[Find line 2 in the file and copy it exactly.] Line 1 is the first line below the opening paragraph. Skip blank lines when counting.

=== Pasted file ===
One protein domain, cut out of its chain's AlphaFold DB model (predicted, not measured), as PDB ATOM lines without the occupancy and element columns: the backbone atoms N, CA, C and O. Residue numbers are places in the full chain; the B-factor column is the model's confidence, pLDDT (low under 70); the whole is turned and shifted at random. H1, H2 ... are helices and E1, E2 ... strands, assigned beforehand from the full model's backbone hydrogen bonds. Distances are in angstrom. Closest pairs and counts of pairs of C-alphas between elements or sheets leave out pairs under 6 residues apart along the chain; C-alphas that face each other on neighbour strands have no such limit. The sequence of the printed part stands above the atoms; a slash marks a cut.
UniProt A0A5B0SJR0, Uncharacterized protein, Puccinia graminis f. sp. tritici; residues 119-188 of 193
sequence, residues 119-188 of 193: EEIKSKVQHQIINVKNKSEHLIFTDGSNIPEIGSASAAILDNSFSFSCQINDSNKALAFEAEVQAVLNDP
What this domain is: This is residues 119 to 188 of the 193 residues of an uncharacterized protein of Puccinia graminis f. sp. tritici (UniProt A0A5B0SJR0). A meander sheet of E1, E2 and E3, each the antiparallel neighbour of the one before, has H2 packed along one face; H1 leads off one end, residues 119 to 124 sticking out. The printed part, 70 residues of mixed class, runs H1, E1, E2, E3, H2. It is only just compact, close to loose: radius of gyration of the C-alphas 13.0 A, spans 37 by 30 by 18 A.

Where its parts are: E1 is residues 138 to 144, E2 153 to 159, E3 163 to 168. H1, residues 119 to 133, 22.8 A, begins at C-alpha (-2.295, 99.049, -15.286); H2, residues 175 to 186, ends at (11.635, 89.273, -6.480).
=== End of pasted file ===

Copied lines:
sequence, residues 119-188 of 193: EEIKSKVQHQIINVKNKSEHLIFTDGSNIPEIGSASAAILDNSFSFSCQINDSNKALAFEAEVQAVLNDP